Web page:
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Re: why are the watchdog drivers blacklisted?

On Sat, 06 Feb 2010, Marco d'Itri wrote:
> On Feb 06, Henrique de Moraes Holschuh <hmh@debian.org> wrote:
> > It got renamed to wdt_tco, I think, and it will hard-hang a lot of thinkpads
> > if it ever triggers, for example: the SMBIOS can't handle it.
> OK, I will blacklist this one.

I'd rather we had a watchdog mini policy that boils down to:

Watchdog drivers have to default to *at least* N seconds timeout (N can't be
too large, some watchdogs have hardware/firmware limits).

All watchdog-enabled packages have to default to *at most* N/2 seconds
timeout (probably N/3 is better, though).

The blacklisting of watchdog drivers would be switched to default options to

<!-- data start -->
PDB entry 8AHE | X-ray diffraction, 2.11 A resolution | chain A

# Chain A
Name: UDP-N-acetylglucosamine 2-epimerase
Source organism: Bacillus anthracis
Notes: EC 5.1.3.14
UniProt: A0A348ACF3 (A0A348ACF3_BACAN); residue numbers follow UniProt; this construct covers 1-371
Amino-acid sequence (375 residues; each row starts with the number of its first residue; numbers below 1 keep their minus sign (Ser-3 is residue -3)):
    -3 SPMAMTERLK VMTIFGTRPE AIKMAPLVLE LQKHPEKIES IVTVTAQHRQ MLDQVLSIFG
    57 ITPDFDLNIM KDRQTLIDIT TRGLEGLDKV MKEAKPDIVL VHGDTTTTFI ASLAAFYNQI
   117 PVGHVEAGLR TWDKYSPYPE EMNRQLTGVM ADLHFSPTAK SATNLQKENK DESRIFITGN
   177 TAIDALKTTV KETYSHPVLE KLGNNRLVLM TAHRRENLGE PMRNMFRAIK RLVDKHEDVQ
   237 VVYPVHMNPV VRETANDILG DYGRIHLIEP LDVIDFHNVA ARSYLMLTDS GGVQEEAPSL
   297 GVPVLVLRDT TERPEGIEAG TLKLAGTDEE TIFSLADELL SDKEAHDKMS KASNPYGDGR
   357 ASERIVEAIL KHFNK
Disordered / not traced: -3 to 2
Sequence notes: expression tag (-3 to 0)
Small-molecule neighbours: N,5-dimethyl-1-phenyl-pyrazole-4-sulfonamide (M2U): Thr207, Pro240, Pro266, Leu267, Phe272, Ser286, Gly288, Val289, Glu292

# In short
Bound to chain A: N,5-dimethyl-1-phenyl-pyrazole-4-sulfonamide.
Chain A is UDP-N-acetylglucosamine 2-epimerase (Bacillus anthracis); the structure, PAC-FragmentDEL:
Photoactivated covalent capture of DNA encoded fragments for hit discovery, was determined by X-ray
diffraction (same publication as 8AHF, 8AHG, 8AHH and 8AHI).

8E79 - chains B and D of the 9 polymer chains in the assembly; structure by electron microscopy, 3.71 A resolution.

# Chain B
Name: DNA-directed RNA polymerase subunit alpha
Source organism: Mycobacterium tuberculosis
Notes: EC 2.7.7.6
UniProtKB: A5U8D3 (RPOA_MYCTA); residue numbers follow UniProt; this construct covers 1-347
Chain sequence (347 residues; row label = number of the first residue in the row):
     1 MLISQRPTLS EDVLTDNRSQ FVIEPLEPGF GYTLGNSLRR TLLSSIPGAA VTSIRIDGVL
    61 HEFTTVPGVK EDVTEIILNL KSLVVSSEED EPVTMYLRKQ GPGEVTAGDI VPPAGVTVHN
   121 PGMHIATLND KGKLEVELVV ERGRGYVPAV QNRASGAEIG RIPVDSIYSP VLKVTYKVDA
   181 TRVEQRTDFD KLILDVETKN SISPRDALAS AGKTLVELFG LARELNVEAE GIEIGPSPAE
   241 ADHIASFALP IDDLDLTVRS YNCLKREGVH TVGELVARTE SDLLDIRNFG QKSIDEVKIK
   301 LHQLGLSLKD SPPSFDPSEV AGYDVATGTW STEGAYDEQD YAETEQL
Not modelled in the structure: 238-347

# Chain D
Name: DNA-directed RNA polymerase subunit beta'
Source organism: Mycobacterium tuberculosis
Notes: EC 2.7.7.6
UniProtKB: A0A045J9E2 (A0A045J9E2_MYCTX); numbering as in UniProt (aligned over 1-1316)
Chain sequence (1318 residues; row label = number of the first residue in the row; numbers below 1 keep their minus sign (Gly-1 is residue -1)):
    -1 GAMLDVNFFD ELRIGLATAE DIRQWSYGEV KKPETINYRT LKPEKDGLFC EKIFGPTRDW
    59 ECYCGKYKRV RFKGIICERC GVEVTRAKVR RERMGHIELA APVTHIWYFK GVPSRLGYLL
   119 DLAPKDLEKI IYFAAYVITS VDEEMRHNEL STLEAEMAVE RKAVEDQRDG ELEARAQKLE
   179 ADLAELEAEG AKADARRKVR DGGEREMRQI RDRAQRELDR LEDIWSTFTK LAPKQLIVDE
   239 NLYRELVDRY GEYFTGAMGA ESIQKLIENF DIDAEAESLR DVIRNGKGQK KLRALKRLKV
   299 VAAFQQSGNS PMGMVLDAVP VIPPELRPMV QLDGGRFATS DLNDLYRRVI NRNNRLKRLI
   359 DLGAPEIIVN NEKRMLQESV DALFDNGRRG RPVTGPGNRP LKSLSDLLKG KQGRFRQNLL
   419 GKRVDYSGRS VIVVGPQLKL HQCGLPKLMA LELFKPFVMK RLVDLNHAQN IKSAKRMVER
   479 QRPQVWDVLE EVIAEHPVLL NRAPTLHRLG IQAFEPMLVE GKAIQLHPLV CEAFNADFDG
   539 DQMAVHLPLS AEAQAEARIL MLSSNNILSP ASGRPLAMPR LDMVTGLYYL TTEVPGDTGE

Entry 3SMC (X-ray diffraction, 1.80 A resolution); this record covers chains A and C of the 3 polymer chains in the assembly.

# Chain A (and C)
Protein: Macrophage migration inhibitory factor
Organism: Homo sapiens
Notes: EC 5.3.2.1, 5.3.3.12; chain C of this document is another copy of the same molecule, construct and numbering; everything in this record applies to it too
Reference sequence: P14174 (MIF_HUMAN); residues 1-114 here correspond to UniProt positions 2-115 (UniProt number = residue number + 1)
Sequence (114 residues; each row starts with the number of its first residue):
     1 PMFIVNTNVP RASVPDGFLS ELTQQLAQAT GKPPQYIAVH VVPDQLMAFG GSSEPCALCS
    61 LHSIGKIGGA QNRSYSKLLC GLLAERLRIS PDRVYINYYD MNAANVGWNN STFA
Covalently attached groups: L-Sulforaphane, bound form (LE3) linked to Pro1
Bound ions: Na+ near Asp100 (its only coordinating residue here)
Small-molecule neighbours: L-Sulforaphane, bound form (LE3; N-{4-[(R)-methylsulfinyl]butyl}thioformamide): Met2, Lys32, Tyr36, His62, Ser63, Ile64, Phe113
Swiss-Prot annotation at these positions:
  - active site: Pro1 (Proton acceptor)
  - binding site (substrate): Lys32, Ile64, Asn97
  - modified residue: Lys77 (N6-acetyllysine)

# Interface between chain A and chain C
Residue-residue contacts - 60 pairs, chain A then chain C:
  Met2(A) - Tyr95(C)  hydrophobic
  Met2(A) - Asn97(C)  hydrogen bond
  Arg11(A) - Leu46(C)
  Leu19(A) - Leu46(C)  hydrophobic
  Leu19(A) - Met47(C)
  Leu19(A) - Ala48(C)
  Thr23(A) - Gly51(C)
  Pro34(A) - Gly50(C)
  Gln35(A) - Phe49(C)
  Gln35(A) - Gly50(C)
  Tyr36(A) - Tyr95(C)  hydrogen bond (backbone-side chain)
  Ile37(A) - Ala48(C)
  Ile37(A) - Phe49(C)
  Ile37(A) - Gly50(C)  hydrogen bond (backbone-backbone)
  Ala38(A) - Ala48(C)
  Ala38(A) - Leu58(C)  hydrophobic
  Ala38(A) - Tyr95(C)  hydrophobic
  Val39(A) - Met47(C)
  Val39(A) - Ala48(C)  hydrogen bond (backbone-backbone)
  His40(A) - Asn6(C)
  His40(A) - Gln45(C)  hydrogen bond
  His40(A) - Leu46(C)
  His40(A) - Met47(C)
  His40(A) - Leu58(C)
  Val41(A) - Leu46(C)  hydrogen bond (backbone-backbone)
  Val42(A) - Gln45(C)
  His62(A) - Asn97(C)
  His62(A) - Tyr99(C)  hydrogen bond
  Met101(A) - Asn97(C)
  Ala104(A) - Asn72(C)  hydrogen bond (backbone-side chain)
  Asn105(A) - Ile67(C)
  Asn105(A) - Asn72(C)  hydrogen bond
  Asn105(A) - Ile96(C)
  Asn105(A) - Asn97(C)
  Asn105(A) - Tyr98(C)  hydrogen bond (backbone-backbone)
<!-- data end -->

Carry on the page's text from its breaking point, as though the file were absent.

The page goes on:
ensure the "N seconds timeout", or alternatively, we would need to fix it on
the kernel tree.  I prefer the options, because AFAIK some kernel drivers
default to "leave the timeout to whatever was set by the BIOS", and it would
be tough to get that policy changed upstream.

> > Anyway, if for any reason we load a watchdog driver, AND any of the watchdog
> > userspace packages by mistake, we can cause data loss.
> root can cause data loss by running rm -rf / by mistake as well, so this
> is not a great argument.

And if that happens because of any default config or package maintainer
script, it is a "critical" bug.  At least the watchdog issues would warrant
at most "grave" bugs (and personally I would place them at severity
"important", since spurious reboots are a normal and expected failure mode
of a watchdog system).

  "One disk to rule them all, One disk to find them. One disk to bring
  them all and in the darkness grind them. In the Land of Redmond
  where the shadows lie." -- The Silicon Valley Tarot
  Henrique Holschuh

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